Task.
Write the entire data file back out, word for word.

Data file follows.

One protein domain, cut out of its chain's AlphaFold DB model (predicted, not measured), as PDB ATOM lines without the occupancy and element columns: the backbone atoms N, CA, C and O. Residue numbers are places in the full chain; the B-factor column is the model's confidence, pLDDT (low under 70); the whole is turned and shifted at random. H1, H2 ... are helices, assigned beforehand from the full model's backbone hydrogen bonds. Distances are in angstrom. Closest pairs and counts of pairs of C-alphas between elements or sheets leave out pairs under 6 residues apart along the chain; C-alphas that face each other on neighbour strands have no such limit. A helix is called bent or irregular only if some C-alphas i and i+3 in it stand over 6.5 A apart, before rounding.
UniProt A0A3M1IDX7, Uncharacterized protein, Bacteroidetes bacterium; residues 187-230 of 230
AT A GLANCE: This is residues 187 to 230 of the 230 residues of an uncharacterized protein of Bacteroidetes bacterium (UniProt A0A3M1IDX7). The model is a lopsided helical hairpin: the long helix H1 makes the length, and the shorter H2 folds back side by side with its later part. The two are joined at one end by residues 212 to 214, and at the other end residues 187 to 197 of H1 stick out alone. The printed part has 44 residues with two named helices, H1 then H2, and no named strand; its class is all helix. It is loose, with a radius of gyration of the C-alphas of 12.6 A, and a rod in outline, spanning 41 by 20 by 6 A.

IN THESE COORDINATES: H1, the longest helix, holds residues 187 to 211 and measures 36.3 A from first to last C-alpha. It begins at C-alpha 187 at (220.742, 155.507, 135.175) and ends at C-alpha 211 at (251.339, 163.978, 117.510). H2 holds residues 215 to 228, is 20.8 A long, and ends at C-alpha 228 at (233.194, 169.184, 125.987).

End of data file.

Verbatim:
One protein domain, cut out of its chain's AlphaFold DB model (predicted, not measured), as PDB ATOM lines without the occupancy and element columns: the backbone atoms N, CA, C and O. Residue numbers are places in the full chain; the B-factor column is the model's confidence, pLDDT (low under 70); the whole is turned and shifted at random. H1, H2 ... are helices, assigned beforehand from the full model's backbone hydrogen bonds. Distances are in angstrom. Closest pairs and counts of pairs of C-alphas between elements or sheets leave out pairs under 6 residues apart along the chain; C-alphas that face each other on neighbour strands have no such limit. A helix is called bent or irregular only if some C-alphas i and i+3 in it stand over 6.5 A apart, before rounding.
UniProt A0A3M1IDX7, Uncharacterized protein, Bacteroidetes bacterium; residues 187-230 of 230
AT A GLANCE: This is residues 187 to 230 of the 230 residues of an uncharacterized protein of Bacteroidetes bacterium (UniProt A0A3M1IDX7). The model is a lopsided helical hairpin: the long helix H1 makes the length, and the shorter H2 folds back side by side with its later part. The two are joined at one end by residues 212 to 214, and at the other end residues 187 to 197 of H1 stick out alone. The printed part has 44 residues with two named helices, H1 then H2, and no named strand; its class is all helix. It is loose, with a radius of gyration of the C-alphas of 12.6 A, and a rod in outline, spanning 41 by 20 by 6 A.

IN THESE COORDINATES: H1, the longest helix, holds residues 187 to 211 and measures 36.3 A from first to last C-alpha. It begins at C-alpha 187 at (220.742, 155.507, 135.175) and ends at C-alpha 211 at (251.339, 163.978, 117.510). H2 holds residues 215 to 228, is 20.8 A long, and ends at C-alpha 228 at (233.194, 169.184, 125.987).